O level Notes : FRS - Marriage ritual in Judaism

Marriage rituals are so many in Judaism and these include circling the bride, veiling of the bride, betrothal and wedding ritual.

Marriage ritual

 

Marriage rituals are so many in Judaism and these include circling the bride, veiling of the bride, betrothal and wedding ritual.

(a) Veiling the bride (Bedeken)

This is done only for a bride’s first marriage. The bride is veiled in the morning before the evening wedding. It was done by the groom and in some cases where the groom is not present, the rabbi ceremonially veiled the bride. The practice of veiling is derived from the Bible. According  to Genesis 38:14, Tamar veils herself before Judah approaches. The purpose of veiling is hidding the identity of the bride from her father in-law. The other example is that of Rebecca who veiled herself as she was told that Isaac is approaching  (Genesis

24:64). According to the Jewish custom, veiling is not a mere social formality but a legal requirement which is a concluding procedure before the wedding. A veil carries various symbols like being a symbol of being married as well as a symbol of unapproachability  to others and a symbol of modest.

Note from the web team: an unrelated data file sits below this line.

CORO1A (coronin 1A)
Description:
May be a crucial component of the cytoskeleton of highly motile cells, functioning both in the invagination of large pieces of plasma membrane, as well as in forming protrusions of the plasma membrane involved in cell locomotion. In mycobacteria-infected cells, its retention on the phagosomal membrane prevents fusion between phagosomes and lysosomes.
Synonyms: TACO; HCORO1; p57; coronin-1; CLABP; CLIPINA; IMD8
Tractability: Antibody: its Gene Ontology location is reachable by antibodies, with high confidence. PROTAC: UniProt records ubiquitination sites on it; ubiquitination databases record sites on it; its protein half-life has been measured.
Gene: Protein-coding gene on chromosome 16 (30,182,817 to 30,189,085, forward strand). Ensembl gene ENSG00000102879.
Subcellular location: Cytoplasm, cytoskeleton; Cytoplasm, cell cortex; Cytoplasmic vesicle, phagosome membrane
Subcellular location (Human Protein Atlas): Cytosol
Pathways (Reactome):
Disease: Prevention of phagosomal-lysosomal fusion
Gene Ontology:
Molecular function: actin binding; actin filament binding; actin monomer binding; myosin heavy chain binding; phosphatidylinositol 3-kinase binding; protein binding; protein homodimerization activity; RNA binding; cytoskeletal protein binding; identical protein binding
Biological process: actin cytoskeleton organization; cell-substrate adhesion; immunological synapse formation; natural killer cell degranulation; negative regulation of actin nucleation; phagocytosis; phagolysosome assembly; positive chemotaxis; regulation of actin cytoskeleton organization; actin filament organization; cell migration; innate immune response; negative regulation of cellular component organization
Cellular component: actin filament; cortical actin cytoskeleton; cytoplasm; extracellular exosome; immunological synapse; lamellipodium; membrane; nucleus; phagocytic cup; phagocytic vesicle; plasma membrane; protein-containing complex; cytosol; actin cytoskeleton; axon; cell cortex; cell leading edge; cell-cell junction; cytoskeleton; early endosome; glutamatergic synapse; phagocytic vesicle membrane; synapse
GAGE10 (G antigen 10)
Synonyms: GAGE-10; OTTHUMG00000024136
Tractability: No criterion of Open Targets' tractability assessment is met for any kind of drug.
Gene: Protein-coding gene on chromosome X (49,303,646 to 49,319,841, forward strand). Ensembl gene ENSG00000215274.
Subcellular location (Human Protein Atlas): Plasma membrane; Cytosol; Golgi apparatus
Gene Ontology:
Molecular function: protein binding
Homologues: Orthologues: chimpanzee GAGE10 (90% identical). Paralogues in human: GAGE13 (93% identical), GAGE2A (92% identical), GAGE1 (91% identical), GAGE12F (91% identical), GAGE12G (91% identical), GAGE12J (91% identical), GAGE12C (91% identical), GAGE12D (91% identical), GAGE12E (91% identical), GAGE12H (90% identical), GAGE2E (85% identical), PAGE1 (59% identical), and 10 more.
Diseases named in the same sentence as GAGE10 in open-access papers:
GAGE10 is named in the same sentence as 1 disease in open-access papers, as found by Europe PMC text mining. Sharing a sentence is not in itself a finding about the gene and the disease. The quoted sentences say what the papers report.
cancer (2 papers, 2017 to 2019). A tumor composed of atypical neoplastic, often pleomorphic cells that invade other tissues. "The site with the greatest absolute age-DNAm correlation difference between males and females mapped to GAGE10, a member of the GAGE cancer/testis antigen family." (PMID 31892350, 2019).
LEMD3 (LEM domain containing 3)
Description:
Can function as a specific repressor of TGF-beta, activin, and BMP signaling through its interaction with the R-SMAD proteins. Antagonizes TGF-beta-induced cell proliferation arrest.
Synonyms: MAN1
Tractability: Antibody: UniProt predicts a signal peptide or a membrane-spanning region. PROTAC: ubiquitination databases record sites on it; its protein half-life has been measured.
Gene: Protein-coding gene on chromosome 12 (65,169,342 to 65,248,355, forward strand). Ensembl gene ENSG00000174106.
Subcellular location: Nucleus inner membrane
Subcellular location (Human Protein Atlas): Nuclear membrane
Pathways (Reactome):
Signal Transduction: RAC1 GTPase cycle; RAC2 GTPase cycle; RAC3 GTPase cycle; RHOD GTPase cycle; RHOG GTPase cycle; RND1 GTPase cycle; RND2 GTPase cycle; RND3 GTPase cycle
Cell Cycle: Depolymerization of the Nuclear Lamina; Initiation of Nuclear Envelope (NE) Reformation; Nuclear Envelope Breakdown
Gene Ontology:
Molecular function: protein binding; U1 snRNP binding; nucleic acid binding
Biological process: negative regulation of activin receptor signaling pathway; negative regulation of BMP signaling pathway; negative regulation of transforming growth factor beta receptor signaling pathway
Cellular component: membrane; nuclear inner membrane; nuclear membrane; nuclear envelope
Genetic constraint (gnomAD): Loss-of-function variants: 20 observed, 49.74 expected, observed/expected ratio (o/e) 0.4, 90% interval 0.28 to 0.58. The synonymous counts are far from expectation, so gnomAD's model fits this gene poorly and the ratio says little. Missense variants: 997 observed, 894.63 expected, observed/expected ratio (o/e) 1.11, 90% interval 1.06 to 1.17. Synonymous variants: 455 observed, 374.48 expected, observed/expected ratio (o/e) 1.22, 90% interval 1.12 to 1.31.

(b) Betrothal (Kiddushin)

According  to the Jewish law, marriage is a two-way process.  The first step is kiddushin (betrothal) and the second is nisuin (actual wedding). Betrothal rendered the bride and groom as full-fledged husband and wife. The groom betroths the bride by giving  her a ring and this is preceded by a blessing from the priest recited by the rabbi.  When the two are betrothed, they cannot divorce because they are considered  as husband  and wife. The two are not allowed  to engage  in a sexual relationship  before the second step (nusuin) is completed.

Since  rituals in  Judaism  emanate  from the Torah, marriage  is considered  an important  ritual in line

with Genesis 1:20-28 where instructions regarding the union of male and female were given to the Jews by God during the Adam and Eve era. The marriage ritual is usually done in the synagogue  and conducted by a priest. It begins with the recitation of the sheva Brachot (seven benedections). The bride circles the groom seven times, a ritual of blessing denoting the seven days of God’s creation. The bride and the groom sign the ‘ketuba’, a contract of responsibilities for both parties who are wedding. The wedding  concludes with the groom breaking the glass.

Importance of the marriage ritual in Judaism

  • The ritual is carried out in respect of God’s command in Genesis 1:28, ‘be fruitful and multiply.’
  • The marriage ritual secures a union between male and female to share life experiences such as pleasures, hardships and the rearing of children born within the wedlock.
  • Families are joined together through the marriage ritual.
  • The blessings  conducted  by a Priest in the synagogue  during the marriage ritual offer protection from evil for the newly weds.
  • Marriage is done within the Jewish community, not outside, the practice maintains Jewish culture and identity.
  • Marrying a foreigner, that is someone from another tribe, brings foreign beliefs and practices that are forbidden in Judaism, a monotheist religion and so cannot be part of the ritual.